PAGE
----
Polling has been in short supply since the exit poll on May 7th provided the first indication that our expectations for the outcome – beaten into shape by the daily polling throughout the previous month – would have to be recalibrated.
Given these recent failures, the political and psephological commentariat, as well as the wider public, are perhaps not at their most receptive to new polling data. This helps explain why crucial new data released by Ipsos Mori in the past week has had such little traction. This poll provides the first estimate of who people voted for – and how many of them actually voted.
Perhaps unsurprisingly, younger people – those aged both 18-24 and 25-34 – are much less likely to have voted than older people, but it is the scale of the difference which is most intriguing.
Ipsos estimates that just 43% of 18-24s voted, and only 54% of 25-34s voted. It is particularly disheartening to see how many of this generation – my generation – didn’t vote, and presents a poor comparison to the 78% of over 65s who made it to the polling stations. This gap is growing, with a slight decline in the proportion of younger voters since 2010 (driven by a 6% decrease in the proportion of young men voting) and a rise in the number of older voters. In the longer term, the trend is even more pronounced – the 35% gap between turnout amongst the youngest and oldest in 2015 is almost double the 18% gap in 1970.
This polarisation has a number of impacts. Polling companies will be given pause to consider the likely impact on their future samples and weighting, and the dominance of older people in the polling stations cannot help but influence any political party whose thoughts are turning to their policies or manifestos ahead of the next election in 2020.
Though there are many interesting issues raised by these figures with regards to why young people aren’t voting – cynicism, trust, or apathy for example – it is difficult to discuss the impact of the young on wider society without addressing their relationship with social media. This was – perhaps disingenuously, given the same thing was said of 2010 – widely heralded as the first social media election, where the power of traditional media channels would start to wane when met by the influence of an unstoppable wave of tweets, hashtags, likes and recommendations. This wave materialised, and undoubtedly reached many young people and potential first time voters – but it had apparently no power to drag them to the polling booths to vote.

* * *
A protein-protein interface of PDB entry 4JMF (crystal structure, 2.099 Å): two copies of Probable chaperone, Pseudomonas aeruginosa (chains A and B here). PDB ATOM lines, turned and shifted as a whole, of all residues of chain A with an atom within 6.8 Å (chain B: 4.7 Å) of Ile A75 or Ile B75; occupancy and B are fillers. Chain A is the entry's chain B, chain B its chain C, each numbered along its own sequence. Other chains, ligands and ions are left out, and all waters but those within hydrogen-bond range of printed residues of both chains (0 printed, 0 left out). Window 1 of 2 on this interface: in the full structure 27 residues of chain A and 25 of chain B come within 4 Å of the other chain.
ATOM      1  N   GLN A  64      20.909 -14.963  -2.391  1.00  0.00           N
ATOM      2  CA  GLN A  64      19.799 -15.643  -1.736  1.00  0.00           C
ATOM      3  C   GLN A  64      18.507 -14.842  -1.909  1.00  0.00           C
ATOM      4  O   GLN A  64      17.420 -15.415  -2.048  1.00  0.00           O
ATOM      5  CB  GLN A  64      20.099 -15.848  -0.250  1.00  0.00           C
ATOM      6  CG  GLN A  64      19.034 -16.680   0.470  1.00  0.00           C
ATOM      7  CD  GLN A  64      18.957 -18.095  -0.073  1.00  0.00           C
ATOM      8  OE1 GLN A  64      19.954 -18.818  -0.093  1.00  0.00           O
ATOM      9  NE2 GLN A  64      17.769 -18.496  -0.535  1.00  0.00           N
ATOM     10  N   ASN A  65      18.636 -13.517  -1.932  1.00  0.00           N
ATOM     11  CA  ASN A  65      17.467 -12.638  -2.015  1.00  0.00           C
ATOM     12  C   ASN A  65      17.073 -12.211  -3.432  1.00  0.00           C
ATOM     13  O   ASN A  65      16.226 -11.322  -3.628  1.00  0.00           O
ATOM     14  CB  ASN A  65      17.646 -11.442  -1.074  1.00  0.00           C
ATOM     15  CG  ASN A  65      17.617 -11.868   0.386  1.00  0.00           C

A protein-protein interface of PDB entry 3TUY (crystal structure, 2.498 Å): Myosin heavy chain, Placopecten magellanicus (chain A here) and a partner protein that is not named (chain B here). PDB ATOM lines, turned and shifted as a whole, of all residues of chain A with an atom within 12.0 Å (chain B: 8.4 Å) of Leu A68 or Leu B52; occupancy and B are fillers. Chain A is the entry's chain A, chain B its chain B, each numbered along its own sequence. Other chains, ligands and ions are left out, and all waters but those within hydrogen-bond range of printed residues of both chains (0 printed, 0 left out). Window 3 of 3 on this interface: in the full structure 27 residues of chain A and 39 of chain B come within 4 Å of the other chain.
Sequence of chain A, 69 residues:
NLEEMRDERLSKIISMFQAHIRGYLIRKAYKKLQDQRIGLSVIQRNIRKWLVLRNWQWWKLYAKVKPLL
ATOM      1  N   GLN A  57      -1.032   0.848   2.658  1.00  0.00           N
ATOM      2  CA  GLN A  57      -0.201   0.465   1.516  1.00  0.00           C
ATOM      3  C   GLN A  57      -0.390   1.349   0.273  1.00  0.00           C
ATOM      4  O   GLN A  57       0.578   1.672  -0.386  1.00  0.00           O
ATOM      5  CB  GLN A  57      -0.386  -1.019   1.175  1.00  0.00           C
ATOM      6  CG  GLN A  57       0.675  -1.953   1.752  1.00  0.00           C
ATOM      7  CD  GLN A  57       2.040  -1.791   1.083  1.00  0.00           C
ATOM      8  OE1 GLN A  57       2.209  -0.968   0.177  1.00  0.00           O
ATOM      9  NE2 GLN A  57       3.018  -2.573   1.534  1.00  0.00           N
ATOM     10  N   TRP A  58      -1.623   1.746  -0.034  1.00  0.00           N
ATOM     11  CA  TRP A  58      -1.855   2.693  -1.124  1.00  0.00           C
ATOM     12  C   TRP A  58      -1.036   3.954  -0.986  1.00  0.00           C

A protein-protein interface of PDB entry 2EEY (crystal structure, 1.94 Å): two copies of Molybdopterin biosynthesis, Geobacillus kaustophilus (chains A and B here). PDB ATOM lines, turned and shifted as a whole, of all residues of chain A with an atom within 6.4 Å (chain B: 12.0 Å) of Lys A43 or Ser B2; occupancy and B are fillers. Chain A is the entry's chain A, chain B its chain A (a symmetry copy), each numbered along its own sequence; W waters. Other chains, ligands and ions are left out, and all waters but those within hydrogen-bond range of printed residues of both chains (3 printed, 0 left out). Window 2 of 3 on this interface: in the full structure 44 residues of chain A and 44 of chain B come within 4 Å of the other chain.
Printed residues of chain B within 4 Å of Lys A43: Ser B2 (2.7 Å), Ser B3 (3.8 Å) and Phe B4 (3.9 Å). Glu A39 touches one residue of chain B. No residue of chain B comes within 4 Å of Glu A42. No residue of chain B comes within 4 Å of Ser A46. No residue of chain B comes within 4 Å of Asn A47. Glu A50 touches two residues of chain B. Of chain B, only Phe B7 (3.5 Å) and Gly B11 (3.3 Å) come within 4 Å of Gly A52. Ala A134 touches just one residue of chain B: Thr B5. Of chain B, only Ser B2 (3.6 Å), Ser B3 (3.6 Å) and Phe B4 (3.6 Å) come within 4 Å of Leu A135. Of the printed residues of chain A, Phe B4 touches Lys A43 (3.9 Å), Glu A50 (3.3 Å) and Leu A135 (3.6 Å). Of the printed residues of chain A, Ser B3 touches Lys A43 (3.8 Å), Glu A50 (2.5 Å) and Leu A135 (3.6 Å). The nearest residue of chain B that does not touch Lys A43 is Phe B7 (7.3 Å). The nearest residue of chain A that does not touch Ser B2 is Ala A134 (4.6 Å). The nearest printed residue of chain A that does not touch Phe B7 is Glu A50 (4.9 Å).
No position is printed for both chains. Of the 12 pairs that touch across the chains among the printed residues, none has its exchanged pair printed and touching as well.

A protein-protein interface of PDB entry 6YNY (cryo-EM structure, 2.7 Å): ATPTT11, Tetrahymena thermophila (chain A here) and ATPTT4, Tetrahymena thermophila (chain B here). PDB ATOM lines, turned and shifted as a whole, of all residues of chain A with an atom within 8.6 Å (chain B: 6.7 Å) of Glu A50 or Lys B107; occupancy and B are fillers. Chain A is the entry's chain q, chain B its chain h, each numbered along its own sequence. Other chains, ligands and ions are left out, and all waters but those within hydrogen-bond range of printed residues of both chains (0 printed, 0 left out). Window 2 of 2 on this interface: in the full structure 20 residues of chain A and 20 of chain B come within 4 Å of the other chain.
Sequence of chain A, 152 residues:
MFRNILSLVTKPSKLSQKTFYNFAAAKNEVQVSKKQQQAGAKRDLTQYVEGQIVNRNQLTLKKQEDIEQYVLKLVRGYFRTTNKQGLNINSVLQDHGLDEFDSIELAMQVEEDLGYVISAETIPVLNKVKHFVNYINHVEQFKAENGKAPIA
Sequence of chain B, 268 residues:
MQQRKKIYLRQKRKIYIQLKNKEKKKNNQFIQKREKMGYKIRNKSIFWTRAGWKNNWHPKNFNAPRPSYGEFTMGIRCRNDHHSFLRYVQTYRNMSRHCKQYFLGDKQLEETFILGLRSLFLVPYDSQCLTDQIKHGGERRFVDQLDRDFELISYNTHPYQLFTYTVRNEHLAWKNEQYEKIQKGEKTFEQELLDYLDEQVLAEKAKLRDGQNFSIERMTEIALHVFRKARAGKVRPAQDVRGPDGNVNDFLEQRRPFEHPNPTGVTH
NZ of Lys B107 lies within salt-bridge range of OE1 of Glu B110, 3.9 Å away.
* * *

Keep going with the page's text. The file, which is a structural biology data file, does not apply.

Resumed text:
The scope of this issue can be broadened to a wider one about the extent to which people – especially younger people – feel they have a true choice in politics. But this parliament, and the recent election campaign, saw the rise to prominence of a range of alternatives to the traditional Westminster set: with the Greens, UKIP and the Welsh and Scottish national parties just a few. Furthermore, these are exactly the problems that digital engagement was meant to address – giving a voice and access to the parties and causes that struggle to be heard in the confines of traditional media.
The issue of low turnout amongst young adults is not one confined to this recent election. Voting is habitual, and those who fail to vote at the first opportunity they have are unlikely to pick up the habit in future elections. The growing extent of disengagement has led to calls from all corners of the political spectrum to modify the way elections are conducted – with Professor Sarah Birch and IPPR calling for the introduction of compulsory measures.
Whilst social media and digital engagement are sure to play an increasing role in UK politics, the currency of democracy remains votes and seats rather than likes and retweets.